reply to post by sovietman
I'd call the posters "fearmongering" and very suggestive. Not hate-speech. But again, the majority of Swiss won't fall for that bullpoop, no
matter how you or I would label it.
Switzerland is multicultural in its own setup (Swiss-German speaking part, French speaking part, Italian speaking part, Rumantsch speaking part) and
we usually get along quite well (some minor differences of opinion aside).
Multiculturalism only works when balance of view is achieved and all play along. This requires consent and finding common ground. Switzerland is (or
used to be, according to my observation) very good at that; there is always a solution found that everybody can live with.
This campaign, as unlikely as it may look right now, will help to balance things out. People are talking about this issue. They are exchanging their
perspectives, viewpoints and information. There will be the occasional bigot who won't hear any differing opinion, but those people are, luckily, a
very small minority.
Most voting people will choose to inform themselves before they cast their votes. Those who don't vote don't matter anyway.
People are building their opinion not only from propaganda posters. They google stuff, talk to friends, at work etc.
hances are that everybody who lives or works in a city such as Zurich knows a muslim personally. I personally know several. Most of them are great
people. There's of course the occasional dislikable individual, but that's usually for personal- rather than for stereotypical reasons.
reply to post by IKnowKungFu
When NATO started to bomb Belgrad, I accompanied a friend to the airport who was picking up his parents who got out of Belgrad with the second
to last plane (as far as we were aware, don't know if it was really so).
I'll never forget the look in their eyes. My friends mother never liked me much but in this moment we all hugged and cried all together.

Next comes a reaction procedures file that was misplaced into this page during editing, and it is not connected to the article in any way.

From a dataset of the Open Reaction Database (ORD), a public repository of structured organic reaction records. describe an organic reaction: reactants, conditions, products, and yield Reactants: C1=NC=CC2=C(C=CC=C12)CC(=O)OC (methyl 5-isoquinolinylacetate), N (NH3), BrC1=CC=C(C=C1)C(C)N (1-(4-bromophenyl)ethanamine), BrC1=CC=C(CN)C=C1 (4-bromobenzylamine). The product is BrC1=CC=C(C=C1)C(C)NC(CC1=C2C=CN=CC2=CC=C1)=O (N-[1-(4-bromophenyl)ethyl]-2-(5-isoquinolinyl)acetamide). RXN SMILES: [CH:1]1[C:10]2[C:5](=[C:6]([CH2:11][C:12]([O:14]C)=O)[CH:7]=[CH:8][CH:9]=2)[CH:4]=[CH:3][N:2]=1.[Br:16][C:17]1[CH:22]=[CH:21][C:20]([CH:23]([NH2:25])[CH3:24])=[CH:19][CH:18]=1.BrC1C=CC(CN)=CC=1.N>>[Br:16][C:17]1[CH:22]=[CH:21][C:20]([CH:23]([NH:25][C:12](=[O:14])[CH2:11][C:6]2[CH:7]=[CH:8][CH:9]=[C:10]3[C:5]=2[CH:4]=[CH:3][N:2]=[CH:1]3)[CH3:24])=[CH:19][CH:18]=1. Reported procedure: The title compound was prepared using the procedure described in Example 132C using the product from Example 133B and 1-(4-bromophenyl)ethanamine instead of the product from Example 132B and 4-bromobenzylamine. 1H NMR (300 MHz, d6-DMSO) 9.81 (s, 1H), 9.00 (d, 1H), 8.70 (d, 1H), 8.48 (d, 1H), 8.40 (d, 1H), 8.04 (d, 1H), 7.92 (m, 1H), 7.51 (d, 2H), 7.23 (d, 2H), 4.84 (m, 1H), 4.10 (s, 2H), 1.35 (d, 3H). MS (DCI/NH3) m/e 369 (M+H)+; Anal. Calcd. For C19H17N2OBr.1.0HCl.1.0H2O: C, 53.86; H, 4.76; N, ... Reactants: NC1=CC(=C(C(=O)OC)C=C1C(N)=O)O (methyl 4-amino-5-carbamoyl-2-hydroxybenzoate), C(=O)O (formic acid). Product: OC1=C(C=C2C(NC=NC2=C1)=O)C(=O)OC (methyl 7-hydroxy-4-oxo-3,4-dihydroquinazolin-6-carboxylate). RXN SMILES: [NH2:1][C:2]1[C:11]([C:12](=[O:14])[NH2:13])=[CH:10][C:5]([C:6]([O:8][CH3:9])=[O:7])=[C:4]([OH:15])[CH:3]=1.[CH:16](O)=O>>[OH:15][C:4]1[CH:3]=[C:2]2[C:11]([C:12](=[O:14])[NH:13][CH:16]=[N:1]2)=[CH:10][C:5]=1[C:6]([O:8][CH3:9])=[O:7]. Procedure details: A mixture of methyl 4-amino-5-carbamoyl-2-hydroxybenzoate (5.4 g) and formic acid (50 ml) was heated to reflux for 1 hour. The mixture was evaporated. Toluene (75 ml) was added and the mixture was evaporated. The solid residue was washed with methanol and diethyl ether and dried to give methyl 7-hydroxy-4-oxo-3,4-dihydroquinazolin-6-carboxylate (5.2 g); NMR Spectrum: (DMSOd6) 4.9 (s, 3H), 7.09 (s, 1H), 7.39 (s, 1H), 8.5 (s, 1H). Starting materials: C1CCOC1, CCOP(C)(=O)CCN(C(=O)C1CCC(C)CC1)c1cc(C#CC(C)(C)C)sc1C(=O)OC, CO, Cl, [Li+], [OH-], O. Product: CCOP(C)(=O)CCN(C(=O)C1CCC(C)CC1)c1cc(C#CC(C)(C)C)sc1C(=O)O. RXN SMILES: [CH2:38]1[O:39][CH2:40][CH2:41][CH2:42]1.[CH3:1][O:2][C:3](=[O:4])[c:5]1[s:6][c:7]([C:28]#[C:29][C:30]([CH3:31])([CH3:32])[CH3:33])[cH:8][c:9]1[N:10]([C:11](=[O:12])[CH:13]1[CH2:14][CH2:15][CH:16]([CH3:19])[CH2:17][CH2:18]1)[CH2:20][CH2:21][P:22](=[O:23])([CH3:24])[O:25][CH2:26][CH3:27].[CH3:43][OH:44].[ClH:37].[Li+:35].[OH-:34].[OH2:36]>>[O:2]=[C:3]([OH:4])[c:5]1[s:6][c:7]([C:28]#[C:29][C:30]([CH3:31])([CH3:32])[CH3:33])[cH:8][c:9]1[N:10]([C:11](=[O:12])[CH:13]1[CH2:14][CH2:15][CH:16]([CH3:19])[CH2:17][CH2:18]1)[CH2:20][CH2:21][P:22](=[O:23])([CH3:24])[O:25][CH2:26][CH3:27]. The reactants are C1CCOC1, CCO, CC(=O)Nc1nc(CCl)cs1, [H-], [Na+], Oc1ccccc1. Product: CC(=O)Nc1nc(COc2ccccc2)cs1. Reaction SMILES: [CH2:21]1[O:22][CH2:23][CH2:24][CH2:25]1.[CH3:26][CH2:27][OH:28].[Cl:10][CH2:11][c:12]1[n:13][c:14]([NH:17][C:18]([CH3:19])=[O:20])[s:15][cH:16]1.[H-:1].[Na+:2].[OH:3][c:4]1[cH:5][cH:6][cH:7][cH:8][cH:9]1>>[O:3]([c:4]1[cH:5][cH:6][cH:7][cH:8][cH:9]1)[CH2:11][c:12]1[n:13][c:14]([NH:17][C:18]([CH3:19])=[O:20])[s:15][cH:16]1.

(Some time later, I heard the expression "may you see your house on TV. Took a while till I realized what this means, until my parents pointed out a
destroyed bridge they visited some 20 years earlier during their travels, when it was still intact.)
Couple of days later, we discussed the happenings in school. Serbs, Bosnians, Albanians... the whole mixture was present. Tempers flared sometimes,
but overall, everybody agreed that this crap must stop. But it also showed that some animosities don't just disappear, even when people find
themselves thrown together in another country. "We may forgive, but we'll never forget!" a colleague told me.
It was there that I first realized how important balance and communication is. And that sometimes, to stir up healthy discussion, an act of
provocation has to be done.
reply to post by sovietman
Don't worry, our government doesn't control those aspects in such a way as this campaign might lead to suggest. Switzerland IS over-regulated in a
whole lot of aspects, but those principles of freedom aren't infringed upon. The right-wingers like to stir the pot occasionally but that's all
there is to it. Our politics are still pretty balanced and no right-wing takeover is going to take place.